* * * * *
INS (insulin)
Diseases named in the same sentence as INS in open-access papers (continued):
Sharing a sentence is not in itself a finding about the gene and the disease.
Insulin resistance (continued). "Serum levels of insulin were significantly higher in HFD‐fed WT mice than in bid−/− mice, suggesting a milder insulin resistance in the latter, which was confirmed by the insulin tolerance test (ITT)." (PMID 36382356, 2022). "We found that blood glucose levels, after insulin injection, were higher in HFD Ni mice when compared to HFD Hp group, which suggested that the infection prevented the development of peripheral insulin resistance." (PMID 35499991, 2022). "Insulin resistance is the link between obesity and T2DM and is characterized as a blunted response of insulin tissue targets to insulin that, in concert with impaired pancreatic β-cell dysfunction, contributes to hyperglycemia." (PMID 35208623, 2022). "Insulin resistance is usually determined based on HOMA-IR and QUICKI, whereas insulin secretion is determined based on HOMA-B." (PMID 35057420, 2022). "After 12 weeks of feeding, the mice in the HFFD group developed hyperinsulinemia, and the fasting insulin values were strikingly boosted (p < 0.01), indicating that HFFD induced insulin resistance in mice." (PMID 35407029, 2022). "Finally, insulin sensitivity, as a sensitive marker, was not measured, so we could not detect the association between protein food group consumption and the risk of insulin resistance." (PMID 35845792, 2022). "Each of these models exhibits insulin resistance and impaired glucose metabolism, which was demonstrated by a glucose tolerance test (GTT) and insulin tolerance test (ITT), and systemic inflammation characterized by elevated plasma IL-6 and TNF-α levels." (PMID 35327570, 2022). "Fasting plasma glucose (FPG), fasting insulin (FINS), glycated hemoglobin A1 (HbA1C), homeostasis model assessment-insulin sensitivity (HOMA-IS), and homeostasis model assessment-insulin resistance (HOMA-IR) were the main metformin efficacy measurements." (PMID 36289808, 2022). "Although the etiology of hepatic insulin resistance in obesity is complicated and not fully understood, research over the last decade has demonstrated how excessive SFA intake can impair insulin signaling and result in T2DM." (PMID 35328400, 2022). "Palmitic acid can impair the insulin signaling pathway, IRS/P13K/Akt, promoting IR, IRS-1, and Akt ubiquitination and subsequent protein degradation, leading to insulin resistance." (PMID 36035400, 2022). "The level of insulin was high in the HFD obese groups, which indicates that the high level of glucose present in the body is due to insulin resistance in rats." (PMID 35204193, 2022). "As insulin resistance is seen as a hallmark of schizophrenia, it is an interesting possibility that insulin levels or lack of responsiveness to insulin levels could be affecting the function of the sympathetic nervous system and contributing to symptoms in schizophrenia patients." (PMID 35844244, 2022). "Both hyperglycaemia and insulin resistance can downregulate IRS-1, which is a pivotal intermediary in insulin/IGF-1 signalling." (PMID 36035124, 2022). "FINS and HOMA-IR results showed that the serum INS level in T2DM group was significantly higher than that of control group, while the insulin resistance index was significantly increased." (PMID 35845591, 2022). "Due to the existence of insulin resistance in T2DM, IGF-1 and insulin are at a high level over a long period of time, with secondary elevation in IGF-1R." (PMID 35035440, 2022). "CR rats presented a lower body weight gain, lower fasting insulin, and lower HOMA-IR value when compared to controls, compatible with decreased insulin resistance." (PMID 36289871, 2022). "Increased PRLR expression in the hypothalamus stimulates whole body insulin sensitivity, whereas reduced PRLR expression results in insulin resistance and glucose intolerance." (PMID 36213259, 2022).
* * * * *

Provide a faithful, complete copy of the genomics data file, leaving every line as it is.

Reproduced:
INS (insulin)
Diseases named in the same sentence as INS in open-access papers (continued):
Sharing a sentence is not in itself a finding about the gene and the disease.
Insulin resistance (continued). "Serum levels of insulin were significantly higher in HFD‐fed WT mice than in bid−/− mice, suggesting a milder insulin resistance in the latter, which was confirmed by the insulin tolerance test (ITT)." (PMID 36382356, 2022). "We found that blood glucose levels, after insulin injection, were higher in HFD Ni mice when compared to HFD Hp group, which suggested that the infection prevented the development of peripheral insulin resistance." (PMID 35499991, 2022). "Insulin resistance is the link between obesity and T2DM and is characterized as a blunted response of insulin tissue targets to insulin that, in concert with impaired pancreatic β-cell dysfunction, contributes to hyperglycemia." (PMID 35208623, 2022). "Insulin resistance is usually determined based on HOMA-IR and QUICKI, whereas insulin secretion is determined based on HOMA-B." (PMID 35057420, 2022). "After 12 weeks of feeding, the mice in the HFFD group developed hyperinsulinemia, and the fasting insulin values were strikingly boosted (p < 0.01), indicating that HFFD induced insulin resistance in mice." (PMID 35407029, 2022). "Finally, insulin sensitivity, as a sensitive marker, was not measured, so we could not detect the association between protein food group consumption and the risk of insulin resistance." (PMID 35845792, 2022). "Each of these models exhibits insulin resistance and impaired glucose metabolism, which was demonstrated by a glucose tolerance test (GTT) and insulin tolerance test (ITT), and systemic inflammation characterized by elevated plasma IL-6 and TNF-α levels." (PMID 35327570, 2022). "Fasting plasma glucose (FPG), fasting insulin (FINS), glycated hemoglobin A1 (HbA1C), homeostasis model assessment-insulin sensitivity (HOMA-IS), and homeostasis model assessment-insulin resistance (HOMA-IR) were the main metformin efficacy measurements." (PMID 36289808, 2022). "Although the etiology of hepatic insulin resistance in obesity is complicated and not fully understood, research over the last decade has demonstrated how excessive SFA intake can impair insulin signaling and result in T2DM." (PMID 35328400, 2022). "Palmitic acid can impair the insulin signaling pathway, IRS/P13K/Akt, promoting IR, IRS-1, and Akt ubiquitination and subsequent protein degradation, leading to insulin resistance." (PMID 36035400, 2022). "The level of insulin was high in the HFD obese groups, which indicates that the high level of glucose present in the body is due to insulin resistance in rats." (PMID 35204193, 2022). "As insulin resistance is seen as a hallmark of schizophrenia, it is an interesting possibility that insulin levels or lack of responsiveness to insulin levels could be affecting the function of the sympathetic nervous system and contributing to symptoms in schizophrenia patients." (PMID 35844244, 2022). "Both hyperglycaemia and insulin resistance can downregulate IRS-1, which is a pivotal intermediary in insulin/IGF-1 signalling." (PMID 36035124, 2022). "FINS and HOMA-IR results showed that the serum INS level in T2DM group was significantly higher than that of control group, while the insulin resistance index was significantly increased." (PMID 35845591, 2022). "Due to the existence of insulin resistance in T2DM, IGF-1 and insulin are at a high level over a long period of time, with secondary elevation in IGF-1R." (PMID 35035440, 2022). "CR rats presented a lower body weight gain, lower fasting insulin, and lower HOMA-IR value when compared to controls, compatible with decreased insulin resistance." (PMID 36289871, 2022). "Increased PRLR expression in the hypothalamus stimulates whole body insulin sensitivity, whereas reduced PRLR expression results in insulin resistance and glucose intolerance." (PMID 36213259, 2022).